Apr 302018
 

Last week, while visiting an account in the Texas Hill Country, I along with the other customers in a local restaurant noticed that our phone emails had crashed.  In addition, we were unable to use our credit cards to pay for our purchases because all the terminals in the restaurant also were also down.  This was somewhat odd because the TVs and the electricity were working in this particular restaurant and throughout the town.

When I returned to my hotel, however, I discovered that this particular hotel’s TVs were down and there was no internet.  Throughout the Hill Country, AT&T phones were out, including my hotel’s landlines!  I borrowed a phone connected to Verizon and called home to inform my family of my situation.  Even the local Walmart had lines of customers extending out into their parking lot as the retailer could only accept cash given that their credit card terminals were also down.

At 3 AM, my phone started going off.  After eight hours, AT&T had gotten their system up and running again. I later discovered that someone had plowed their vehicle into an AT&T tower some 25 miles away, resulting in a 70-mile outage.

That eight-hour interval with no internet service illustrated quite clearly how dependent we have become on the internet.  If you are under the age of forty, you have never lived without the internet.  Those over the age of fifty can remember when, as young beer salespeople, we had to find landlines to call our offices.  All our weekly reports were sent to the home office by snail mail typed out on a typewriter.

It was not until the 1990s that all of this changed. Gambrinus provided their field staff with laptops and a VMX system for calls.  This voice message system predominantly enabled directives to the field for projects.  In 1996, Gambrinus set up AOL account, their first email system.  Even with all of this, we still did not have cell phones and all correspondence to wholesalers had to be delivered by snail-mail.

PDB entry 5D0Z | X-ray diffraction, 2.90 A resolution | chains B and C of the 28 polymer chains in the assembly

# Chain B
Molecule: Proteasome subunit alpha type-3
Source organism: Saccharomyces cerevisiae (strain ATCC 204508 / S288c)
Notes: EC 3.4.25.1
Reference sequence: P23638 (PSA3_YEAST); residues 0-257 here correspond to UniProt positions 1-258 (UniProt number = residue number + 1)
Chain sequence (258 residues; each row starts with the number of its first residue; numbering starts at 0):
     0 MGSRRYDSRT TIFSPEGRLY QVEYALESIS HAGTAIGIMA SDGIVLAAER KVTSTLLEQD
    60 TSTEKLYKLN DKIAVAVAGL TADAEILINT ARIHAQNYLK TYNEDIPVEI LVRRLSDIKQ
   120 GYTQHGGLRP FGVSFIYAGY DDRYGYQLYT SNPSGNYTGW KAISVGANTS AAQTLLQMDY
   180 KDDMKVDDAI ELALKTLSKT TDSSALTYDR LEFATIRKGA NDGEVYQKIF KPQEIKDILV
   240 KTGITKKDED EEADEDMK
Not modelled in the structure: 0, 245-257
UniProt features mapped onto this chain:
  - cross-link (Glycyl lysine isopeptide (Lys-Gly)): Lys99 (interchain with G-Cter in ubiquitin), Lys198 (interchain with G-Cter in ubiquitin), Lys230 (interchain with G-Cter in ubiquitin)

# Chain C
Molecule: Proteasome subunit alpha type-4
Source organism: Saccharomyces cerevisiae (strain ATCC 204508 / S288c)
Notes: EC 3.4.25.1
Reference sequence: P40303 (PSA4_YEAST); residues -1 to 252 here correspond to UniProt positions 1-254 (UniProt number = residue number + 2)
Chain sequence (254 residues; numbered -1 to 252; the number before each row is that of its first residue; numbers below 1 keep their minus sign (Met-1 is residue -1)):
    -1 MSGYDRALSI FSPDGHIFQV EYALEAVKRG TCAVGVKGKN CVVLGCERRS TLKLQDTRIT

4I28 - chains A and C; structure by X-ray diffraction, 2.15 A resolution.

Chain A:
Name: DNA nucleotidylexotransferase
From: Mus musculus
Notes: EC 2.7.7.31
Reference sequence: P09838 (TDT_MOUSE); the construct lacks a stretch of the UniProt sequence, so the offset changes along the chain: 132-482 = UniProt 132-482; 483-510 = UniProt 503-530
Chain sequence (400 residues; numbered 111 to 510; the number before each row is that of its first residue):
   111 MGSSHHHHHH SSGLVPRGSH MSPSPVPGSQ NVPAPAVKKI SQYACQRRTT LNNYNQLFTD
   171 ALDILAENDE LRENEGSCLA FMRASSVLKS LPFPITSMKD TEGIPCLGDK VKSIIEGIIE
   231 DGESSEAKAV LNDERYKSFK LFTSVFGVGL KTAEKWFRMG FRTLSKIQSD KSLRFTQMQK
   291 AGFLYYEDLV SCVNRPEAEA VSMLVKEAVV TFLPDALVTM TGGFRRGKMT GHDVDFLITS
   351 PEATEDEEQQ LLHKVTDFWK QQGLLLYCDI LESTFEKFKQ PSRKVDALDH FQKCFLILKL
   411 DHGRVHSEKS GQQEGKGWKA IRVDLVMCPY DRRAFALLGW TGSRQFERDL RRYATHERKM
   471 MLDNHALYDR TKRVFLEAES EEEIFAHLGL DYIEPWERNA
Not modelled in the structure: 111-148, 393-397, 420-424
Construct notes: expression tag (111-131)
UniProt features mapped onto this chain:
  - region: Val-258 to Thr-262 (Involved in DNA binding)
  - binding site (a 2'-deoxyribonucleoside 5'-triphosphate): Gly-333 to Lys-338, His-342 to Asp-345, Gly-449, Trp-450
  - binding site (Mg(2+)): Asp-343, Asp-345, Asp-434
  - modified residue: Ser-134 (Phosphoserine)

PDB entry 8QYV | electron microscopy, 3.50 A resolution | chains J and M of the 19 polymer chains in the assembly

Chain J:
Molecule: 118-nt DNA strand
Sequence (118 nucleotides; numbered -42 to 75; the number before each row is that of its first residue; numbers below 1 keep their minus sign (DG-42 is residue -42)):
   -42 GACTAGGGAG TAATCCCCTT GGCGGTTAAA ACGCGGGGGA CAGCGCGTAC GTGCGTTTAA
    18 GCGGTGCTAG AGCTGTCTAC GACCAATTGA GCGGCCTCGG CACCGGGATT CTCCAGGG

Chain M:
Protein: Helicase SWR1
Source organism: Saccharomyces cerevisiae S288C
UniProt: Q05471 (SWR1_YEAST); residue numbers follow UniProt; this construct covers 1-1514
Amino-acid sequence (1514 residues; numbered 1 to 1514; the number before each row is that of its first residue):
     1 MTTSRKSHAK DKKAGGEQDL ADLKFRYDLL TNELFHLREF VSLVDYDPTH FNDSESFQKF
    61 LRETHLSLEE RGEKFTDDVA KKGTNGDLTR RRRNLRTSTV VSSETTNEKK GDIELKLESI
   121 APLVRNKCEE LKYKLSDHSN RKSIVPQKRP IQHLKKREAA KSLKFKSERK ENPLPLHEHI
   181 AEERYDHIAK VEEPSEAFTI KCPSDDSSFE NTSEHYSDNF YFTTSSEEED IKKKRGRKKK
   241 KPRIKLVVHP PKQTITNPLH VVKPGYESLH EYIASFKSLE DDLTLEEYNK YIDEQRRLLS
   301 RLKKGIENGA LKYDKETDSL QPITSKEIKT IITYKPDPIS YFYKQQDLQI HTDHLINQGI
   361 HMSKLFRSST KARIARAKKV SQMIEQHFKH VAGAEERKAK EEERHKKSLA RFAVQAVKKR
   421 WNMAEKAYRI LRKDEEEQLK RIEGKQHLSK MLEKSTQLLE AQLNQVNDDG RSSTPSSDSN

Even before cell phones, which at first, were bolted into your car, we had pagers.  Of course, we all lived through the fax machine days using that old wax style paper that always seemed to curl and smell.

Today, cell phones are more advanced and powerful than computers of fifty years ago.  Probably more than any one thing, the internet had as much to do with the growth of the craft beer segment as anything.  Today social media is the marketing focus for the craft beers.

The recent internet outage was a reminder of just how the industry and the world have changed in the last twenty years. Most of us are lost without internet connectivity.  Industry pundits continue to refer to the Millennials as the change agent in the industry, when in reality, the change is due to the technology that has been embraced by a generation who knows no other form of communication.

The internet, man, is a beautiful thing.

 

 Posted by at 6:00 am

  2 Responses to “The internet, man, is a beautiful thing.”

  1. Great Article.

  2. Was it Friday? I was in Waco in one of the Gaines’ stores and the line to check out started growing and growing, Irate customers started walking away muttering “cash only”! My wife wasn’t happy as we weren’t about to wait in that line.

    Speaking of the bolt on car phones, one time I was driving around downtown Dallas with a couple of Reps from China (Tsingtao). Miss Maww pointed at the phone and said “what that”. I said a telephone and picked it up off the carrier, handing it to her. Next thing I heard was bee beep beep and suddenly a voice on the other end answered in a dialect I was unfamiliar with. Miss Maww had dialed her Mother in China! Twenty minutes later she hung up. And Hackett paid for the $64.00 phone call.

 Leave a Reply

You may use these HTML tags and attributes: <a href="" title=""> <abbr title=""> <acronym title=""> <b> <blockquote cite=""> <cite> <code> <del datetime=""> <em> <i> <q cite=""> <s> <strike> <strong>

(required)

(required)